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Hamblen Says He’ll Appeal

According to this article in the Christian Science Monitor:

Hamblen says he’s not surprised that he lost at the appeals court. But he says he is surprised that he’s received no help from gun-rights advocates. “They are treating me like I’m a skunk at the picnic,” he said.

As for his case, he plans to fight on. He says his lawyer is preparing a final appeal, a petition to the US Supreme Court. “Why stop now? I’ve already done the hard part. I’ve already done my time,” Hamblen says. “All they can do is say no.”

My prediction is that the Court will refuse to take the case, leaving the Sixth Circuit decision on his conviction in place. Hamblen will remain a convicted felon. He shouldn’t be surprised being treated like a skunk in a picnic, because that’s generally what I would call someone who puts everyone else’s legal rights at risk because he’s right dammit.

I’m not outraged because I believe it’s correct to exclude fully automatic firearms from the Second Amendment, but because I think it’s wrong. If someday public and judicial opinion on the topic changes, we’ll need circuit courts where that issue is undecided in order to move a case forward. Wayne Fincher has already sealed up the Eighth Circuit with a bad ruling, and now the Sixth Circuit is closed off as well thanks to Mr. Hamblen. Others may venerate these men as heros, but I don’t believe they are. We all know what the law is, and if you’re going to force your case in front of federal judges, you owe it to everyone else who’s passionate about the issue to prepare a careful, thorough, and well put together case. Dick Heller is a hero. Otis McDonald is a hero. These men did it correctly. Skunks at a picnic? I can’t think of any analogy more apt.

32 Responses to “Hamblen Says He’ll Appeal”

  1. Sebastian, you need to explain how people can not exercise their rights correctly.

    It is true that Hamblen may be a lost cause, but how does that translate that he should not be able to exercise his rights?

    First they came for the machine guns, but I didn’t own one so I said nothing.

    Then they came for the ……….

  2. Oh, and Happy New Year!

  3. MicroBalrog says:

    It cannot get worse for us machinegun people. We already can’t have machineguns.

  4. MicroBalrog says:

    How is Heller a hero? THe worst that could happen to him is (still) not being able to own a pistol. Fincher? Fincher risked prison, and eventually went to prison. Hamblen? Hamblen spent time in prison

  5. Diomed says:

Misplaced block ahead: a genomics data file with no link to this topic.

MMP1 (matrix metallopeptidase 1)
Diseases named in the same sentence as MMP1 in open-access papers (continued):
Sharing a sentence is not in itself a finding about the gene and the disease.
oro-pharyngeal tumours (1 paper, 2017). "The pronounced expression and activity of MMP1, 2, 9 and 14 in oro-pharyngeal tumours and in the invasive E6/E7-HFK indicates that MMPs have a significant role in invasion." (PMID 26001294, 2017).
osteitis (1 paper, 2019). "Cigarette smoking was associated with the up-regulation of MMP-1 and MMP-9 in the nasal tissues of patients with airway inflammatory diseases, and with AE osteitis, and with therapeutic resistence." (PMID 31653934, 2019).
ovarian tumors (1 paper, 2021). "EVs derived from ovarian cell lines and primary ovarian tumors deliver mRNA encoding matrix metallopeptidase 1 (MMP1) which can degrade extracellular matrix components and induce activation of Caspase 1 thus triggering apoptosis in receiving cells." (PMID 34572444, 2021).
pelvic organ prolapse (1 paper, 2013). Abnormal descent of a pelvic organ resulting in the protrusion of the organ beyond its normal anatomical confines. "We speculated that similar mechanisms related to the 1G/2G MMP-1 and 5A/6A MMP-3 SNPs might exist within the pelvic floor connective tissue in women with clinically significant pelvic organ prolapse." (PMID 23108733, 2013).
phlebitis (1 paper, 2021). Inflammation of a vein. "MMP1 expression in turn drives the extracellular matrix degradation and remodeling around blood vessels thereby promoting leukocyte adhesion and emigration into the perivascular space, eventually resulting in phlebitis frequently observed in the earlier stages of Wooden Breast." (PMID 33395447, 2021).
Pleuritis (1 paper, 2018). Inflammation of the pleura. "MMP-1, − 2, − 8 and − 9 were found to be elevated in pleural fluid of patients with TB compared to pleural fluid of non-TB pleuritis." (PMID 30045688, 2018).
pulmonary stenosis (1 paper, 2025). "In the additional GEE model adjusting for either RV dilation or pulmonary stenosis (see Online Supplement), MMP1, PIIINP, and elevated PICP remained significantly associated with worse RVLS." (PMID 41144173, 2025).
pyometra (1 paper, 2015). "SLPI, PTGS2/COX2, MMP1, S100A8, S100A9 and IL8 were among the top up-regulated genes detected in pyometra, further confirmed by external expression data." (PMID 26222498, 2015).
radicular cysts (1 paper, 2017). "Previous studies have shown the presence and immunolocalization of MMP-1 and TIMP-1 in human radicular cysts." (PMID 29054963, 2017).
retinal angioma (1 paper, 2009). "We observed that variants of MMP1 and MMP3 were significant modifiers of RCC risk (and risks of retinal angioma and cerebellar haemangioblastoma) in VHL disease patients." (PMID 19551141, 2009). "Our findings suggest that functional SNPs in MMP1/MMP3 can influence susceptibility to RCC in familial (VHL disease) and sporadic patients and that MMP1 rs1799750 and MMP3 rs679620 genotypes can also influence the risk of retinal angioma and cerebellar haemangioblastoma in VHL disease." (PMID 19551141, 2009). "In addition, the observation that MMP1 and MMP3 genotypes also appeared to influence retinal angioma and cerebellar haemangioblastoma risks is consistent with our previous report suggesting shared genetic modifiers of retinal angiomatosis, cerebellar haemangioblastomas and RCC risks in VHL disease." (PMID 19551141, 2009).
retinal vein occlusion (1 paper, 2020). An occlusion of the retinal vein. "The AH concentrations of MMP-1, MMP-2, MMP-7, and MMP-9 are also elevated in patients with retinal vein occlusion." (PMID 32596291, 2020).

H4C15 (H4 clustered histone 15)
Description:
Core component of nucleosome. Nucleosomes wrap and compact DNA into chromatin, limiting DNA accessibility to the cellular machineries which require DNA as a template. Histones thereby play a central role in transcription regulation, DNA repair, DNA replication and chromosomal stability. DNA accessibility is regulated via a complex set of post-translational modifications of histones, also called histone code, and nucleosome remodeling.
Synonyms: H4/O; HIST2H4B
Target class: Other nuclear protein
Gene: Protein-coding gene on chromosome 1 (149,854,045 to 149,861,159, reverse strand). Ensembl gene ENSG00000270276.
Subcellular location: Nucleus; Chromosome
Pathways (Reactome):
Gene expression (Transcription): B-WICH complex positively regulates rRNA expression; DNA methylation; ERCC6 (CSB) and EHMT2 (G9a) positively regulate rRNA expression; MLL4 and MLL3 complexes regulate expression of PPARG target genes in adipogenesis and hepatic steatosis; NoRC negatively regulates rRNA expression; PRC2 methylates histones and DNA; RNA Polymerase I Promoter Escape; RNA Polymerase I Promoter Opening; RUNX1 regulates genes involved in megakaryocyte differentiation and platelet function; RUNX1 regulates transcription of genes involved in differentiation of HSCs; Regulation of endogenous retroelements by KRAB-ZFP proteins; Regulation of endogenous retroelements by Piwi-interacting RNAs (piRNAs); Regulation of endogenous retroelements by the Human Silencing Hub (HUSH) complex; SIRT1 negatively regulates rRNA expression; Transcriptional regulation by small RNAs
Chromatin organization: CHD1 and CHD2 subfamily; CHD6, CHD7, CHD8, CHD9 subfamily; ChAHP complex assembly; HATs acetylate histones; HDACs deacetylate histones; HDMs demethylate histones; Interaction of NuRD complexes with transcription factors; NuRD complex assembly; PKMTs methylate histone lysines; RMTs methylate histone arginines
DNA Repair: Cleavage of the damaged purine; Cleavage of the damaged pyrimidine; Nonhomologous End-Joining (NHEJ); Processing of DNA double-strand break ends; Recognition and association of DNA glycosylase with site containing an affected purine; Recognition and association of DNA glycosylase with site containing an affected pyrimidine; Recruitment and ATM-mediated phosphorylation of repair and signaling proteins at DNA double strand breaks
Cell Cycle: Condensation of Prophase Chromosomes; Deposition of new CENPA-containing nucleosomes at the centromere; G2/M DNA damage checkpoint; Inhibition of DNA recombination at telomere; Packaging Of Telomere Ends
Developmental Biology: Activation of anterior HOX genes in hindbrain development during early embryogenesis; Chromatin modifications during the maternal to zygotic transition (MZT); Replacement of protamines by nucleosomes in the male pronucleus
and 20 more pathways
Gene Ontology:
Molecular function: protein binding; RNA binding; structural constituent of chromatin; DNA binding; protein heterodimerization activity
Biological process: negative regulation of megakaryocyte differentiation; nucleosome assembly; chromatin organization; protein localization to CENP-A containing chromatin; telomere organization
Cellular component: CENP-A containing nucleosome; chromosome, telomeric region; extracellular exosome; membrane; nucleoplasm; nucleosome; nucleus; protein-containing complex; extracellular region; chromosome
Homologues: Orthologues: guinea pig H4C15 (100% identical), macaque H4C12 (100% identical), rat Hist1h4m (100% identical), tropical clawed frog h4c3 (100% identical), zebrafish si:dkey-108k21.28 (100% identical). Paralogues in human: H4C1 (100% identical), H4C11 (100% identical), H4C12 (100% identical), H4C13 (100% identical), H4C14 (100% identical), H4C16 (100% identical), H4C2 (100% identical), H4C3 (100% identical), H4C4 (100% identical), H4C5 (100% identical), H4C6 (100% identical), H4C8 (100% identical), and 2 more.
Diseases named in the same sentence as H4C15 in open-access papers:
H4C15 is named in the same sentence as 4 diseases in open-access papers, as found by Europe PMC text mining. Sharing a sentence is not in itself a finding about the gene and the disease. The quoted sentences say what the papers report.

“It cannot get worse for us machinegun people. We already can’t have machineguns.”

    Eh, what? I don’t know about you machinegun people, but us machinegun people in the US of A can and do have machineguns, and if the stars align just the wrong way, that can change. And not for the better.

    We’re hanging on by our fingernails, and Hamblen has an X-acto knife. Shut us down by eliminating the last remnant of lawful machinegun ownership in this country and that will be it. Once these rights get extinguished they usually don’t come back. When concrete reality becomes just a memory becomes dead history, how can you come back from that?

    There’s a right way and a wrong way to improve our situation and this ain’t the right way.

  6. Arnie says:

    I must concur with the commenters. Fincher and Hamblen had the guts to sacrifice their personal freedom for their rights – for MY rights. For OUR rights. I’ve never done something so noble for the rights of others, or for the solemn text of our Supreme law. These men are giants in the forefront of a revolution for liberty. Heller and MacDonald are, too. I am but a dwarf hoping to bask in the shawdow of their accomplishments. I should have at least sent money for their defense, and ultimately for my rights.
    I pray for the success of their appeal.

  7. MicroBalrog says:

    “Eh, what? I don’t know about you machinegun people, but us machinegun people in the US of A can and do have machineguns, and if the stars align just the wrong way, that can change. And not for the better.”

    Correction: At best, if you distributed all pre-1986, legal machineguns at 1 per person, 200,000 Americans can at best own machineguns. That’s less than 0.1%. That’s forgetting the stamp/CLEO sign-off requirement.

  8. Diomed says:

    “Fincher and Hamblen had the guts to sacrifice their personal freedom for their rights – for MY rights.”

    Guts without brains does not win many wars.

  9. Sebastian says:

    How is Heller a hero? THe worst that could happen to him is (still) not being able to own a pistol. Fincher? Fincher risked prison, and eventually went to prison. Hamblen? Hamblen spent time in prison

    That’s because Heller was smart, and was coordinated by a brilliant attorney. The other two were idiots, and acted like idiots. Look, if you light yourself on fire for the cause, I might admire your dedication, but that doesn’t mean lighting yourself on fire is heroic or accomplishing much. And what Fincher and Hamblen did isn’t too far off from lighting yourself on fire.

  10. Sebastian says:

    Fincher and Hamblen had the guts to sacrifice their personal freedom for their rights – for MY rights.